Monday, December 19, 2005

French Pigs!


I pass this cute pig family almost every week-end when I go to the market near my home and I keep thinking "I must make a photo". Saturday I did. And here is the result... The charcutier (porkbutcher?) who uses them to attract customers even gave them a name (that is why they have a label). Clever.

19 comments:

  1. Immediate reaction here in the US: "This little piggy went to the market ... "

    Charcutier? Hmm... not sure about porkbutcher. I think it's just "deli" in the States, and I could be wrong but I've never heard of a trade name for the man behind the deli counter. Is there one? Anybody?

    ReplyDelete
  2. Eric! Pigs have been an obsession of mine for longer than I care to admit, ever since my mother gave me a beautiful piggy bank when I was about ten.

    Now I am seriously thinking of adding a 'Pigs in Paris' section to my site, so I thank you deeply for this discovery!! Can you please please tell me where it is exactly?!

    ReplyDelete
  3. Tomate, I think it's just the butcher...both for the place and for the person...non? It's funny Eric, it's as if the big pig is watching you to make sure you're not going to take one of the little ones. Another great photo as usual!

    ReplyDelete
  4. Sab, you are right I forgot to give the location : it's in the marché Cadet, at the end of rue Cadet (that is more on the rue Lafayette side).

    ReplyDelete
  5. Glad to notice it also accepts "Chèques Déjeuner" ! Eric, please, tell us the story about that !

    ReplyDelete
  6. I'm sure someone will shoot me down in flames if I am wrong but Charcutier is the name that describes the person who creates and sells the cooked meats & salads and the Charcuterie is the noun for the shops in which they are sold, and the collective noun for the meats themselves. Delicatessen is the word for Charcuterie, there is no word for Charcutier.

    ReplyDelete
  7. aahhh, I have pigs in front of my charcuterie too! my kids LOVE them. everytime we pass by them they pat and kiss them. I can't help feeling a little bad knowing that in a few years, they will understand where ham comes from...

    ReplyDelete
  8. A little course in etymology (or where does this ....... word comes from)

    Charcutier is the person who makes and sell porc meat.
    - char comes from chair (flesh)
    - cutier comes from cuytier (to cook)
    So it means the man who cook flesh.

    And as my grand'ma used to say : "Tout est bon dans le cochon"

    Michel.

    ReplyDelete
  9. etymology: Yes, there's also a verb charcuter, meaning to hack at.

    In the UK and USA, fresh pork and fresh beef are normally sold at the same counter. In France that's not normal at all. Fresh pork is grouped with the cooked meats (which mostly derive from pork, of course) as charcuterie. So while Michel's etymology is correct, I think that "pork butcher" is also correct for charcutier. Harper Collins unabridged agrees with me, and even has a special footnote explaining this in typically terse style.

    It's worth adding that the true French equivalent of the deli is the traiteur, a mouth-watering counter of prepared dishes of all kinds, designed for take-out but sometimes including a few makeshift tables to eat at. Interestingly, the word is cognate with the Italian trattoria, which perhaps answers the tourist FAQ "What's the difference between a ristorante and a trattoria?"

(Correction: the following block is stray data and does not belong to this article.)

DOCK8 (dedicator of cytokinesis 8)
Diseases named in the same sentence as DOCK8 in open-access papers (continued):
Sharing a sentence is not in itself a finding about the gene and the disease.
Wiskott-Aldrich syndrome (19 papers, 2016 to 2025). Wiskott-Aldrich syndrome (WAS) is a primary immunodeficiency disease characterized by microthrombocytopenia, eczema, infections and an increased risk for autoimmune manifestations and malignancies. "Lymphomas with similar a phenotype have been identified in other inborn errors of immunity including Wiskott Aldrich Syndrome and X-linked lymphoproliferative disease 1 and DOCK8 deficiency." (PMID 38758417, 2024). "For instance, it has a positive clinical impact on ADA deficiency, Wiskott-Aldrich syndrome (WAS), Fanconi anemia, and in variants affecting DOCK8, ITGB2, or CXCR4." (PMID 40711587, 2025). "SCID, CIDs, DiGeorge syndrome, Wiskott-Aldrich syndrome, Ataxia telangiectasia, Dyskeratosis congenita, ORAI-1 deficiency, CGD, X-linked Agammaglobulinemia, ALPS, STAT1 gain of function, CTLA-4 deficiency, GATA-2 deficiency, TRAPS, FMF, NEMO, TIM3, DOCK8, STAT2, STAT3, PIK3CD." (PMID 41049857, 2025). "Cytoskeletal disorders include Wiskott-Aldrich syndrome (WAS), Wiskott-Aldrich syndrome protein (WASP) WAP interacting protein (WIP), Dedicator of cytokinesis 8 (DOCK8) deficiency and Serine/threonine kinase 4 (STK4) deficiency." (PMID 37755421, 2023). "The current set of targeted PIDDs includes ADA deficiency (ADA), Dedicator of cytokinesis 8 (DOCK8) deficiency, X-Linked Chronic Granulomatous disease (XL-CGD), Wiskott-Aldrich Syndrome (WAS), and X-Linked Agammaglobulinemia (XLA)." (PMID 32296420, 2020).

ReplyDelete
  10. The movie Babe and Babe in the City were two of my daughter's favorite movies. This photo reminds me of those movies. Thanks! And have a very Merry Christmas!

    ReplyDelete
  11. > Elisabeth. I only remember one name : Jérôme (pretty odd for a pig, isn't?)

    > To everybody who participated in the Charcutier discussion. Thanks a lot, I learnt many things thanks to this discussion (I am very into the meaning of words.)

    > Debs. Merry Christmas to you too.

    ReplyDelete
  12. LOL about "Jérôme"....and you think it's odd for a Pig. Sure hope he doesn't read your blog!

    ReplyDelete
  13. Last fall while walking the Chemin de St Jacque, we stopped at a charcuterie in a small village for lunch provisions. While I waited outside, a mid-sized black pig came down the street, pushed the shop door open and entered. A small boy tagged behine; voices where heard encouraging the pig to depart. Finally the door opened, a large piece of raw meat came flying out followed by the pig and then the boy. After chomping down the meat, the pig ignored the boy-guarded door and went right back into the shop through an opening under the chicken rotisserie. Some day soon, she (Janine) will enter the charcuterie one last time and come out as charcuterie.

    ReplyDelete
  14. NEVERTHELESS, THE CIVIL LAW is and must be neutral about who has a more noble or rewarding faith. The breakaway parishes ought to win every Office 2010facet of the lawsuit not becauseMicrosoft Office 2010 their beliefs or their politics are better, Microsoft wordbut because both lawOffice 2007and equity, along with common sense, are on Microsoft Officetheir side.Microsoft Office 2007 Not only does Virginia state law (the Division Statute)Office 2007 keyexplicitly apply to just such a Office 2007 downloadsituation as now exists, but the history Office 2007 Professionalespecially of The Falls Church argues against the claims of Outlook 2010the Virginia Diocese with which theyMicrosoft outlookhave disassociated.Microsoft outlook 2010First, The Falls Church wasWindows 7 founded, formed, and developed long before the diocese, or the national Episcopal Church, even existed.

    ReplyDelete